I’m not at all surprised that what James took from that piece was the (mistaken) belief that my intent was to prove “that there is no problem whatever.” It was not. It was to illustrate that the claims of the other side are not provable. That those claims do not stand up to investigation. That those simple, obvious, commonsense propositions aren’t so simple, obvious, or commonsense when examined against reality. That when you dig into the facts, it can cause honest, undecided, openminded people to reconsider their positions. To once again quote Colin Greenwood from that piece that James found “incomprehensible, logic-bending,” and “pseudo-scientific”:
At first glance, it may seem odd or even perverse to suggest that statutory controls on the private ownership of firearms are irrelevant to the problem of armed crime; yet that is precisely what the evidence shows. Armed crime and violent crime generally are products of ethnic and social factors unrelated to the availability of a particular type of weapon.
The number of firearms required to satisfy the crime market is small, and these are supplied no matter what controls are instituted. Controls have had serious effects on legitimate users of firearms, but there is no case, either in the history of this country or in the experience of other countries in which controls can be shown to have restricted the flow of weapons to criminals, or in any way reduced crime.
As James said in his opening piece, his arguments are honest, and come from “deeply-held principles.” Of this, I have no doubt. But I am used to being lied to by my opponents, and admit that this is the default reaction I have developed over the years. So my apologies, James, if I offended.
And my apologies to my readers (my “fan club” as James styles them) for once again delaying the next Überpost. James will, undoubtedly, find it “incomprehensible” and “logic-bending,” but I’m expecting that. I’m not writing it for him. I’m writing it for people like Nate who I hope will join us in the fight against those who wish to curtail human freedom in the name of making us feel safe.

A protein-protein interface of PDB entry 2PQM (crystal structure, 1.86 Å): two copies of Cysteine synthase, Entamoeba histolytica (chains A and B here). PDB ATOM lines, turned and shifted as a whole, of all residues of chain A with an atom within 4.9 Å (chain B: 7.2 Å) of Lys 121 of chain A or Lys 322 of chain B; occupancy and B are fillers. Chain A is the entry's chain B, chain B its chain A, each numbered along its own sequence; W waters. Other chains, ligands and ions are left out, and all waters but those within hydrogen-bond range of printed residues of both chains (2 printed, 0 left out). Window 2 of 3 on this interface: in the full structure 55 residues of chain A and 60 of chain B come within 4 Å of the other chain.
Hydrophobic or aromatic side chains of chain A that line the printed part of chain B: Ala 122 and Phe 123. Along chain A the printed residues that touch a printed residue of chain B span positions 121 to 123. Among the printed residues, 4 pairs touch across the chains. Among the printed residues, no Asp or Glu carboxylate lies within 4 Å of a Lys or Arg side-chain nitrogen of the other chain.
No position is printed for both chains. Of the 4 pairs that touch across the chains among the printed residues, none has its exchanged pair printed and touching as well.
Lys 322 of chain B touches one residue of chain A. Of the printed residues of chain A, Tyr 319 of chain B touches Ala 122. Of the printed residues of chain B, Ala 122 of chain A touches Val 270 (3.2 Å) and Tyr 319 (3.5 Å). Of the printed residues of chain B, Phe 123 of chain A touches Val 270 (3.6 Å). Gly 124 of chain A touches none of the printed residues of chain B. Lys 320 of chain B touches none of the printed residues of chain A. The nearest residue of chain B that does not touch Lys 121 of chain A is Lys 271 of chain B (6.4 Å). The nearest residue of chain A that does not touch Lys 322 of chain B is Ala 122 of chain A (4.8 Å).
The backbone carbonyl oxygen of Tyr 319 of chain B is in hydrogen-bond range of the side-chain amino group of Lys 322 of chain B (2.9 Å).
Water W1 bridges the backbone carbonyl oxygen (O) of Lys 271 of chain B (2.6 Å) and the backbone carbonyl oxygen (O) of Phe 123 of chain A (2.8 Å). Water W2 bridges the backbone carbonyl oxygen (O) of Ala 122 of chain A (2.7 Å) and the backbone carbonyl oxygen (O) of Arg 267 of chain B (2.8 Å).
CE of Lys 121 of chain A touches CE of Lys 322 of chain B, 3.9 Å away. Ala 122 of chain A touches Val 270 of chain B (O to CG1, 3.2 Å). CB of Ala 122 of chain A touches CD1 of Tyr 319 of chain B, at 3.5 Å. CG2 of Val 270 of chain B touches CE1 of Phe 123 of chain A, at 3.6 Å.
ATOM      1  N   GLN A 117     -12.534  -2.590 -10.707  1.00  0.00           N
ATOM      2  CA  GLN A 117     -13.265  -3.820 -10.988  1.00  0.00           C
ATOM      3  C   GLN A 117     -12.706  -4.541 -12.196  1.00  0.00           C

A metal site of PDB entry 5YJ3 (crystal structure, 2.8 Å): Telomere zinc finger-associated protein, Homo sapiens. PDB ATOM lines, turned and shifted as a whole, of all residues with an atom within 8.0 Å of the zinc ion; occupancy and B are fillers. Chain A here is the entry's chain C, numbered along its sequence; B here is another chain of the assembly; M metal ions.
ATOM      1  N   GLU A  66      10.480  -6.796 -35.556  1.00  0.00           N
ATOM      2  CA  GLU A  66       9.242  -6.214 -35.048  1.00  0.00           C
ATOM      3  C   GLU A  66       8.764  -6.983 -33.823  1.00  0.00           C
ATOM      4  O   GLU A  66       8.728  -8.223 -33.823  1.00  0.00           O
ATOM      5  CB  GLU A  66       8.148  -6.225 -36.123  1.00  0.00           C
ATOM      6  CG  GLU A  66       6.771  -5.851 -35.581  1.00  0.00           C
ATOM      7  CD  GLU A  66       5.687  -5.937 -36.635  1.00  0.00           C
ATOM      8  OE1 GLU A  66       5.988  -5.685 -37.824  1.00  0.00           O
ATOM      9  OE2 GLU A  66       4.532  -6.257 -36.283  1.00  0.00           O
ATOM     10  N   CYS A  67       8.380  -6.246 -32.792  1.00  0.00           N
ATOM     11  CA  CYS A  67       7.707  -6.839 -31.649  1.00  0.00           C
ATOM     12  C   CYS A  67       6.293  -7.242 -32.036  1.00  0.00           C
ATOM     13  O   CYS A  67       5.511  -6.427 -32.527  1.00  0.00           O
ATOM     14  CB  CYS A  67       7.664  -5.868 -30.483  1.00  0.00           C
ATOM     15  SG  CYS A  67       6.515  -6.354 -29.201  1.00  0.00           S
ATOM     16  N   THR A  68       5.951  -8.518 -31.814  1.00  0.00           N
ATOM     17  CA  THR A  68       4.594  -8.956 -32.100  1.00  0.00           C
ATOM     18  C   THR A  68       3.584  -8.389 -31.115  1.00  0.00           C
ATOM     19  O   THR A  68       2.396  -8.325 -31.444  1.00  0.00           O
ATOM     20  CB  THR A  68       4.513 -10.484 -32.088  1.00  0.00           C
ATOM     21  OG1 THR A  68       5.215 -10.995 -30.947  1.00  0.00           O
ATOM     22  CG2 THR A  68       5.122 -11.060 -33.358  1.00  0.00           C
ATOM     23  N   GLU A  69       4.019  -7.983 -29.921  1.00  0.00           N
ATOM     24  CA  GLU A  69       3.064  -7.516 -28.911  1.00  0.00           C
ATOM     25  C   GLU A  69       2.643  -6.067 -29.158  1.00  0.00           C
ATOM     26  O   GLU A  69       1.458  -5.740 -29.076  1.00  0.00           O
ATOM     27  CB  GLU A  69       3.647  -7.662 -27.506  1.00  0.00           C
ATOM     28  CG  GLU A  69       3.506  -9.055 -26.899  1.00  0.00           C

Robb Allen links to a bit of interesting fundraising news: The Brady Campaign received only one large (over $200) donation during the year 2009, $2,500 from one Michael Wolkowitz of New York. I Googled Mr. Wolkowitz and found this page for the environmental disaster film The Age of Stupid from which I took this screenshot:
I guess this guy wants “freedom from fear” too.
And apparently freedom from having to think?
90 days until Gun Blogger Rendezvous V!
Are you making plans?
Here’s a slide show from last year’s:
GBR-V – Sept. 9-12, 2010. BE THERE!
And it’s taking a lot longer than I had anticipated. There’s just so damned much to sift through and collate.
Überpost delayed. Maybe this weekend. I hope it’s worth the wait.
I’ve been there, done that, and woven the T-shirt once before. Go read my 10,033 word essay that was water off a duck’s back to Mr. Kelly.
I find I’m going to have to write a “Part II” to that one, and that’ll take a few more days.
Quote of the day:
With their notorious sense of the absurd, Channel 7’s Sunrise program ran the online poll. It asked simply: “Who would you vote for?” and listed Kevin Rudd, Tony Abbott, Bob Brown and Mr Don Key (independent). To avoid confusion the poll carried photographs of the leaders, including a distinguished-looking donkey with handsome ears and a greying muzzle.
But with all the silliness these results have a serious point. They should be enough to provoke one of those infamous Rudd-rants and send Abbott in search of a long hard run.
The Opposition Leader polled 24 per cent, the Prime Minister 20 per cent and Senator Brown from the Greens 12 per cent. The donkey won in a trot, with 44 per cent. And nobody in the real world would be the least surprised.
It seems unlikely that Australia has ever gone into an election campaign with such a poor selection. Kevin Rudd is disliked. Tony Abbott is not trusted. And Bob Brown is seen as inhabiting a planet that most of us have never visited or wanted to visit.
There’s a serious crisis of political credibility in Australia, and the donkey is looking good. Political leadership has never been so evasive, nor has it ever been so blatantly dishonest. What’s disturbing is that voters may have become so numbed by the spin and lies they’ve become accepting of mediocrity.
— Neil Mitchell in the Australian newspaper the Herald Sun, Our leaders fail the test
Found at Jigsaw’s Thoughts
But it’ll be a day or two. This one needs care and crafting, and there is so much I have to choose from!